The new insiders

A survey of "New Photography" bears a heavy burden: it promises to change what one knows about photography, and the Museum of Modern Art does. Take whatever familiar use of the medium you like, as portrait or document, real or imagined landscape, advertising or Surrealism, America the beautiful or America the other. One will not find it here, and one may leave wondering if the medium has opened vast new possibilities—or if there is anything left of it at all. Linger, though, and one may find an oddly oppressive sense of certainty among the unknown. This is photography that knows who counts.

This year's version of an annual tradition has separate sections for its photographers, so that one can get to know their certainties well. It feels smaller than its sixty works, to its credit, because the eight contributors, two of them a team, think in terms of series or of books. The curator, Roxana Maroci, even narrows their vision when she finds it helpful. In Chelsea recently, Annette Kelm dared one to find a point of reference in an urban sea of role models, products, and signs. She leaves cryptic even a German museum's declaration of woman's history—and she leaves its ideal of female identity, like the empty dress on display, all but impossible to assume. At MoMA a very few "typologies" of mass production are there for the taking, if only one could reach them.

One may not. Julian, Italian Restaurant sets an artist apart from the crowd, and the croquet wickets nestling a flower define a pristine course that no one could ever navigate. Up close, the striped ground becomes as dizzying as Op Art. Photography here is starting to disassemble before one's eyes. Similar patterns disrupt cloudscapes, tapestries, and bombing runs for Lisa Oppenheim, who subjects the immediacy of photograms to the artifice of solarization. She takes as one subject "a cataclysmic event" and the very act of photographing it, while leaving the threat itself uncertain.

Lisa Oppenheim's The Sun Is Always Setting Somewhere Else (New Museum, 2006)Brendan Fowler makes the medium's destruction, as image or as object, plain from the moment one enters. He stacks his frames against the wall so that they fan out, in at least one case from behind like stretchers for Jasper Johns, Joshua Neustein, or Jane Fox Hipple. He also rips the inkjet prints so that the rough edges extend to their mounting. Fowler's subjects have been on something of a tear themselves. They belong to a music scene that one can never quite make out, apart from its screen doors and security jackets. His humongous titles describe the actions of a moment already lost to time.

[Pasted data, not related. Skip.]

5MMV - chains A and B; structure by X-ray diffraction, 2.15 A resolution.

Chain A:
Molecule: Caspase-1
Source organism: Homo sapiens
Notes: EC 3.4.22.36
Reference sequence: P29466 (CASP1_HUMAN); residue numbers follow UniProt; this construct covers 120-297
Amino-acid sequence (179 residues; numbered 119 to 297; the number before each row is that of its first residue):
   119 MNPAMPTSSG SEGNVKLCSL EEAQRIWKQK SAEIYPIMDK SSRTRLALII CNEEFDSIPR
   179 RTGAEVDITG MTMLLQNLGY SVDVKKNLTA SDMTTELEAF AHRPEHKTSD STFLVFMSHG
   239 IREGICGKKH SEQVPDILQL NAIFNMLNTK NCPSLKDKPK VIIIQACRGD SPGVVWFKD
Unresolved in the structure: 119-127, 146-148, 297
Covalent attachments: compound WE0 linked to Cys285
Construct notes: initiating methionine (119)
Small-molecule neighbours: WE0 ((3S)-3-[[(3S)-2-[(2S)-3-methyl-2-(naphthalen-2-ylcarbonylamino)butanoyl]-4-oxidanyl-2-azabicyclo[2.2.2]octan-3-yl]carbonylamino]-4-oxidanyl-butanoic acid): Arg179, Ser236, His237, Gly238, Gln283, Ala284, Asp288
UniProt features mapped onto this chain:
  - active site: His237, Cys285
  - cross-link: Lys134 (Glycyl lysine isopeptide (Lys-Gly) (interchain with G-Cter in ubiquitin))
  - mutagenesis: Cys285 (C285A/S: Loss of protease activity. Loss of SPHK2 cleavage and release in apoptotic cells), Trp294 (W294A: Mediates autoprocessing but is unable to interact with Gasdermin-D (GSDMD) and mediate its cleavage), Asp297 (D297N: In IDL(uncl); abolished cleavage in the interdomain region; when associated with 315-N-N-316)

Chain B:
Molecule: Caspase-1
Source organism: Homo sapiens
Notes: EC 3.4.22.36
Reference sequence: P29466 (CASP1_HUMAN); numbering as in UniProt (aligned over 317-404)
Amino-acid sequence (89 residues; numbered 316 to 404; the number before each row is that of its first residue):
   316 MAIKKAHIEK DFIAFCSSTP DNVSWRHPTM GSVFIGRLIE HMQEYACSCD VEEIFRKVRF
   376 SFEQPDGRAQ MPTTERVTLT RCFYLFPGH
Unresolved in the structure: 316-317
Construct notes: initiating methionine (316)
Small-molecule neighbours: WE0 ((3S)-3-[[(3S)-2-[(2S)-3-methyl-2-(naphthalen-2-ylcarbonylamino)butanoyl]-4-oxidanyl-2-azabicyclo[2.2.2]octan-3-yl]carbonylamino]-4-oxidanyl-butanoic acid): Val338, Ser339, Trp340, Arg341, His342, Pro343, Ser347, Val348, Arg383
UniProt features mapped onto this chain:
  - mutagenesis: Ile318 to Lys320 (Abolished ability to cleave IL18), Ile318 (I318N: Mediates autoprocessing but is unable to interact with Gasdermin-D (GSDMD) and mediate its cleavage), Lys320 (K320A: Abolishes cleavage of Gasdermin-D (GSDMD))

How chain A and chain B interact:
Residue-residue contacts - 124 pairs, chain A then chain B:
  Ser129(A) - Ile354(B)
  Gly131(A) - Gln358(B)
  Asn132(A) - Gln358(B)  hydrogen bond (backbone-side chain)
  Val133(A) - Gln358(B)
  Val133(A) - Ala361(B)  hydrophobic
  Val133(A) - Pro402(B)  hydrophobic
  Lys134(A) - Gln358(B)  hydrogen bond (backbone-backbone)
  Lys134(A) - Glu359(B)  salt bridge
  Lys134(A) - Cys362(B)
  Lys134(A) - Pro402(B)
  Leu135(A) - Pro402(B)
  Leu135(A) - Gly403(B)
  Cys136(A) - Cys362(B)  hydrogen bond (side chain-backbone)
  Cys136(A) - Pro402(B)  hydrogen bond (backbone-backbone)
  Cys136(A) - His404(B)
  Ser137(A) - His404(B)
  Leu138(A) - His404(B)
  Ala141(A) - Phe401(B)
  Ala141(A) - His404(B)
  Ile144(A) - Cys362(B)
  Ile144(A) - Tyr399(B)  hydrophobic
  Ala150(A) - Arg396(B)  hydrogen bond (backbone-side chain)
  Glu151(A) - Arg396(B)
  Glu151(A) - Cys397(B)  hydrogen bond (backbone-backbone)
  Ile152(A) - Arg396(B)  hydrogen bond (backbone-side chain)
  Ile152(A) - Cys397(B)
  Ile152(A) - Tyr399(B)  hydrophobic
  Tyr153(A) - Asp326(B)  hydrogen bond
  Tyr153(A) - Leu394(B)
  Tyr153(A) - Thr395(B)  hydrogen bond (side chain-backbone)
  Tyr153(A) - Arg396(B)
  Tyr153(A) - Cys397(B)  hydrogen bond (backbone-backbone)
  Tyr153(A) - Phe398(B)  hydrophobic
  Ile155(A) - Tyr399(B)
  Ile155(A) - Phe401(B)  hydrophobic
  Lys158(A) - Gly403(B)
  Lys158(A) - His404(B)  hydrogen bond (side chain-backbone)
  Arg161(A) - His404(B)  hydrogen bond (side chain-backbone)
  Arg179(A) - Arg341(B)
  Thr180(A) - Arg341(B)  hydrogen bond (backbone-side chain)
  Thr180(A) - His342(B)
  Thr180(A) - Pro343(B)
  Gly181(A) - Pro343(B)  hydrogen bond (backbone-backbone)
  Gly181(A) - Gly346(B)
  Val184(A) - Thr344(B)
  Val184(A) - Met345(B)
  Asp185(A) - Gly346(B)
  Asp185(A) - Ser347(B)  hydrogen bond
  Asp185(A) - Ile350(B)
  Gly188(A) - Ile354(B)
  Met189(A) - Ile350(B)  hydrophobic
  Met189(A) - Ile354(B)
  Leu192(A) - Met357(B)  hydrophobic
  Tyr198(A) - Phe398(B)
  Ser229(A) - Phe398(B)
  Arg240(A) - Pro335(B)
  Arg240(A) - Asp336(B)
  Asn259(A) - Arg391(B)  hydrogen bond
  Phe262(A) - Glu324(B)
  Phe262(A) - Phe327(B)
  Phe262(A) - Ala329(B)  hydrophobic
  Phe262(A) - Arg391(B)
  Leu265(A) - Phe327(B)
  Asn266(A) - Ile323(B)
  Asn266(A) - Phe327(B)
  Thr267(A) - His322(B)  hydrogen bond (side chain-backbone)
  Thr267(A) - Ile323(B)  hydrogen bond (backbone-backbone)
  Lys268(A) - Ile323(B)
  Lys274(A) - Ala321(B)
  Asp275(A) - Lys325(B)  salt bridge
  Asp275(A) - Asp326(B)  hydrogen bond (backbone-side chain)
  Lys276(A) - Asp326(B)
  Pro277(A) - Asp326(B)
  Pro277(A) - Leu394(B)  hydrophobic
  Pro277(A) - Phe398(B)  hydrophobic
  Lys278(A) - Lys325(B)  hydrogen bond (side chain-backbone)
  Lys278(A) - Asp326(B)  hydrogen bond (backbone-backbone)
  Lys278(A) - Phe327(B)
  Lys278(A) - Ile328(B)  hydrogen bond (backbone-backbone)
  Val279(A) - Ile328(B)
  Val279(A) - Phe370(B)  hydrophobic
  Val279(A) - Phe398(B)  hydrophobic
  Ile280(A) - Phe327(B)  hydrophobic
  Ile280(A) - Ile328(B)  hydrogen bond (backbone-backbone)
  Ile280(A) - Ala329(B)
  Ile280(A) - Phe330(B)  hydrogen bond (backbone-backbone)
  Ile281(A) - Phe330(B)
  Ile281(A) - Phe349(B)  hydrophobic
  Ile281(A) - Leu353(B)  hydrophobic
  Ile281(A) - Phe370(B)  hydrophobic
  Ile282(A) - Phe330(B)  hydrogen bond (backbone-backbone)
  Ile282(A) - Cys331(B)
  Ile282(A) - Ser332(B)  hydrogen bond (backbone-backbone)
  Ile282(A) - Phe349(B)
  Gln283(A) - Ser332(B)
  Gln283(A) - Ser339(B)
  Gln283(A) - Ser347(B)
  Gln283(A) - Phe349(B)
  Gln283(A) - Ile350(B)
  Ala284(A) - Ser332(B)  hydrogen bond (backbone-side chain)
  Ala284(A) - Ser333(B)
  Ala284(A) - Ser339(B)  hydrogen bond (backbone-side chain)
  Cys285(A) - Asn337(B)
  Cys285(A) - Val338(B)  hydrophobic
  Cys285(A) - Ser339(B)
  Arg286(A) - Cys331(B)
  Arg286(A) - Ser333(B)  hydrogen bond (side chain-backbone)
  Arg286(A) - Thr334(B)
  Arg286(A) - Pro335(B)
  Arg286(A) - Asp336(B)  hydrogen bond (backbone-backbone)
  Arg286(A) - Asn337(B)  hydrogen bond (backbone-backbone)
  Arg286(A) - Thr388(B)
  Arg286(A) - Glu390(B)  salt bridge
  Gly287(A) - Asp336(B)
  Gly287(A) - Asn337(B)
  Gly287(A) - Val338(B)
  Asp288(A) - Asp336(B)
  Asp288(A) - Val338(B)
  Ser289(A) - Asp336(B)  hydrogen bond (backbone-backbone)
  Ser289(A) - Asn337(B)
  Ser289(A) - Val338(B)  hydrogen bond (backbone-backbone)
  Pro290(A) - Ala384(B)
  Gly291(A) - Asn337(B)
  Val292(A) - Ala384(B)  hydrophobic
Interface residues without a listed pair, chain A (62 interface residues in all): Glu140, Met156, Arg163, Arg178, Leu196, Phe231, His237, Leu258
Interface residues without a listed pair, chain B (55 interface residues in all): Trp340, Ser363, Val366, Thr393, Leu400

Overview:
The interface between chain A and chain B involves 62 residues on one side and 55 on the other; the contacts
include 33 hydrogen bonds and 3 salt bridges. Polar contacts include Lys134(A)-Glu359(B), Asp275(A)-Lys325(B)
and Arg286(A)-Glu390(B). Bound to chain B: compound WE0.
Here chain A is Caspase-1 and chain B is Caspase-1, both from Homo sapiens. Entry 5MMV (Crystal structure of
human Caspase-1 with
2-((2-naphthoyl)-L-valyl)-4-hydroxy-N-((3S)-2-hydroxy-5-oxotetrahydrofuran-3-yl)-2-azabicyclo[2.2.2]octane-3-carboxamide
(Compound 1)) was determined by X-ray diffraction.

Adam Broomberg and Oliver Chanarin recover time, in museum display cases at that, but the results are not pretty. They update Bertolt Brecht's War Primer for today's headlines, inserting their found photos and captions directly over the originals. One can still make out World War II GIs, the ruins of Europe, and the poet's four-line stanzas, but one will have no trouble recognizing the war room on the night of the raid that killed Osama Bin Laden—or the cell phone cameras reveling in death. Brecht's testimony to air power and brutality still has the last word: the Germans were "kind" to the French prisoners of war, in blindfolding them before killing them. One gets to giggle at Donald Rumsfeld riding a unicycle all the same.

The politics of outrage is never far away. Josephine Pryde displays MRIs of human embryos against a desert landscape, as It's Not My Body. Her photos of seriously cute guinea pigs come with reminders of their role as lab specimens and in trade with Guinea—which just happens to have included the slave trade as well. Anna Ostoya's photomontage uses artist portraits from the twentieth century and clips from both popular and censored films to muddle gender and cultural traditions. In the past, Oppenheim's photos, like those of Stephen Shore, came with their own reminders of voyeurism and the Mideast wars, with an American soldier holding his photograph against the horizon. Even abstract photography by Eileen Quinlan takes its names from David Lynch, yoga class, and Judy Chicago to make sure that it is duly "grounded in feminist history and material culture."

Comfort food